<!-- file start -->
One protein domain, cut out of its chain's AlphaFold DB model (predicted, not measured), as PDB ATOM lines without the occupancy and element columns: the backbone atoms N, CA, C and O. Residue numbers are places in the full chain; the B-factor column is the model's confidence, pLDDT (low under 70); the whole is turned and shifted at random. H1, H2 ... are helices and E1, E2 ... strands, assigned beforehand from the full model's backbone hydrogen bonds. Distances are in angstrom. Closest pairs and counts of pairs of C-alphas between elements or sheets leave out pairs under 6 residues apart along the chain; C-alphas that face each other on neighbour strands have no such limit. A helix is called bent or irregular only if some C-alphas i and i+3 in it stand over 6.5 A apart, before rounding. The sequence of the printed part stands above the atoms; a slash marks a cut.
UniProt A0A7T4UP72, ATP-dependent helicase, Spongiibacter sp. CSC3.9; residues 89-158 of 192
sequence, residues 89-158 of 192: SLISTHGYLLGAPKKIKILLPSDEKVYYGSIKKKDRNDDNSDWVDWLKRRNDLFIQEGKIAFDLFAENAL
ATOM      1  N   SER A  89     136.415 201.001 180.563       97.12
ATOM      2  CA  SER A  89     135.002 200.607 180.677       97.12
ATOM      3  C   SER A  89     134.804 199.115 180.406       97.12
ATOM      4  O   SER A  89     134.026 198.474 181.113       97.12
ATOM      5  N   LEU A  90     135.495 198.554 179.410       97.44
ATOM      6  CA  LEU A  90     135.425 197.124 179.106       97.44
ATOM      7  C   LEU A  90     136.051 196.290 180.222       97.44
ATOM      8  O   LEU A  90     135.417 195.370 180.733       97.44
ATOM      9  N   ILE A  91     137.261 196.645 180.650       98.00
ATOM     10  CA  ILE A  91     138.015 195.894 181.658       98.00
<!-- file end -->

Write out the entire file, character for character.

One protein domain, cut out of its chain's AlphaFold DB model (predicted, not measured), as PDB ATOM lines without the occupancy and element columns: the backbone atoms N, CA, C and O. Residue numbers are places in the full chain; the B-factor column is the model's confidence, pLDDT (low under 70); the whole is turned and shifted at random. H1, H2 ... are helices and E1, E2 ... strands, assigned beforehand from the full model's backbone hydrogen bonds. Distances are in angstrom. Closest pairs and counts of pairs of C-alphas between elements or sheets leave out pairs under 6 residues apart along the chain; C-alphas that face each other on neighbour strands have no such limit. A helix is called bent or irregular only if some C-alphas i and i+3 in it stand over 6.5 A apart, before rounding. The sequence of the printed part stands above the atoms; a slash marks a cut.
UniProt A0A7T4UP72, ATP-dependent helicase, Spongiibacter sp. CSC3.9; residues 89-158 of 192
sequence, residues 89-158 of 192: SLISTHGYLLGAPKKIKILLPSDEKVYYGSIKKKDRNDDNSDWVDWLKRRNDLFIQEGKIAFDLFAENAL
ATOM      1  N   SER A  89     136.415 201.001 180.563       97.12
ATOM      2  CA  SER A  89     135.002 200.607 180.677       97.12
ATOM      3  C   SER A  89     134.804 199.115 180.406       97.12
ATOM      4  O   SER A  89     134.026 198.474 181.113       97.12
ATOM      5  N   LEU A  90     135.495 198.554 179.410       97.44
ATOM      6  CA  LEU A  90     135.425 197.124 179.106       97.44
ATOM      7  C   LEU A  90     136.051 196.290 180.222       97.44
ATOM      8  O   LEU A  90     135.417 195.370 180.733       97.44
ATOM      9  N   ILE A  91     137.261 196.645 180.650       98.00
ATOM     10  CA  ILE A  91     138.015 195.894 181.658       98.00